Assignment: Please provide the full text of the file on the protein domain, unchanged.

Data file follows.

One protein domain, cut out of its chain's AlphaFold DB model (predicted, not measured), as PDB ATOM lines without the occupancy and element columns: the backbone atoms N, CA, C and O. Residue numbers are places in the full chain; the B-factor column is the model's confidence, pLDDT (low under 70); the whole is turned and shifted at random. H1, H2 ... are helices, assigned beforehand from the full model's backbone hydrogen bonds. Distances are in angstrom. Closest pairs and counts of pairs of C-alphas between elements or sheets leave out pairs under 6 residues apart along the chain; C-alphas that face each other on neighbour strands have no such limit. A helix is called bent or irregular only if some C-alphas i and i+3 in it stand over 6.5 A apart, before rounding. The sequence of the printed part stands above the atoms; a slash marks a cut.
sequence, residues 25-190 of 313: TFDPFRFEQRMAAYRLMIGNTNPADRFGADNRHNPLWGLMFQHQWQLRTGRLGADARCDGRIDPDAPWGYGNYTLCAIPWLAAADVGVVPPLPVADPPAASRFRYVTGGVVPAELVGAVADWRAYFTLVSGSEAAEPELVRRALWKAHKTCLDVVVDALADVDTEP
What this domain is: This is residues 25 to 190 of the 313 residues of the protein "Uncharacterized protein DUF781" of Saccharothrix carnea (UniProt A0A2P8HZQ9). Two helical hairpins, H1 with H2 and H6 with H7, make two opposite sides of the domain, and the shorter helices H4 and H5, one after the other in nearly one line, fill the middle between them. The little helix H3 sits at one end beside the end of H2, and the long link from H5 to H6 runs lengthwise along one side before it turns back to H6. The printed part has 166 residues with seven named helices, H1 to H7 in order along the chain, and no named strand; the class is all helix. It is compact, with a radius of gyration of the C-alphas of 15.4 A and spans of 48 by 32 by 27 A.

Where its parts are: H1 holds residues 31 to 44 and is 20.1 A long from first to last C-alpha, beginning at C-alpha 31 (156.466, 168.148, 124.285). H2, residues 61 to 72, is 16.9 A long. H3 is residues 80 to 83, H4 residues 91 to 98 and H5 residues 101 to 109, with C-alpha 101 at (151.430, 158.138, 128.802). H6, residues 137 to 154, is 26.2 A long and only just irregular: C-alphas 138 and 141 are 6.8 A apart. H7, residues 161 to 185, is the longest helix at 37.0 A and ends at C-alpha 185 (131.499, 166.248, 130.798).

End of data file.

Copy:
One protein domain, cut out of its chain's AlphaFold DB model (predicted, not measured), as PDB ATOM lines without the occupancy and element columns: the backbone atoms N, CA, C and O. Residue numbers are places in the full chain; the B-factor column is the model's confidence, pLDDT (low under 70); the whole is turned and shifted at random. H1, H2 ... are helices, assigned beforehand from the full model's backbone hydrogen bonds. Distances are in angstrom. Closest pairs and counts of pairs of C-alphas between elements or sheets leave out pairs under 6 residues apart along the chain; C-alphas that face each other on neighbour strands have no such limit. A helix is called bent or irregular only if some C-alphas i and i+3 in it stand over 6.5 A apart, before rounding. The sequence of the printed part stands above the atoms; a slash marks a cut.
sequence, residues 25-190 of 313: TFDPFRFEQRMAAYRLMIGNTNPADRFGADNRHNPLWGLMFQHQWQLRTGRLGADARCDGRIDPDAPWGYGNYTLCAIPWLAAADVGVVPPLPVADPPAASRFRYVTGGVVPAELVGAVADWRAYFTLVSGSEAAEPELVRRALWKAHKTCLDVVVDALADVDTEP
What this domain is: This is residues 25 to 190 of the 313 residues of the protein "Uncharacterized protein DUF781" of Saccharothrix carnea (UniProt A0A2P8HZQ9). Two helical hairpins, H1 with H2 and H6 with H7, make two opposite sides of the domain, and the shorter helices H4 and H5, one after the other in nearly one line, fill the middle between them. The little helix H3 sits at one end beside the end of H2, and the long link from H5 to H6 runs lengthwise along one side before it turns back to H6. The printed part has 166 residues with seven named helices, H1 to H7 in order along the chain, and no named strand; the class is all helix. It is compact, with a radius of gyration of the C-alphas of 15.4 A and spans of 48 by 32 by 27 A.

Where its parts are: H1 holds residues 31 to 44 and is 20.1 A long from first to last C-alpha, beginning at C-alpha 31 (156.466, 168.148, 124.285). H2, residues 61 to 72, is 16.9 A long. H3 is residues 80 to 83, H4 residues 91 to 98 and H5 residues 101 to 109, with C-alpha 101 at (151.430, 158.138, 128.802). H6, residues 137 to 154, is 26.2 A long and only just irregular: C-alphas 138 and 141 are 6.8 A apart. H7, residues 161 to 185, is the longest helix at 37.0 A and ends at C-alpha 185 (131.499, 166.248, 130.798).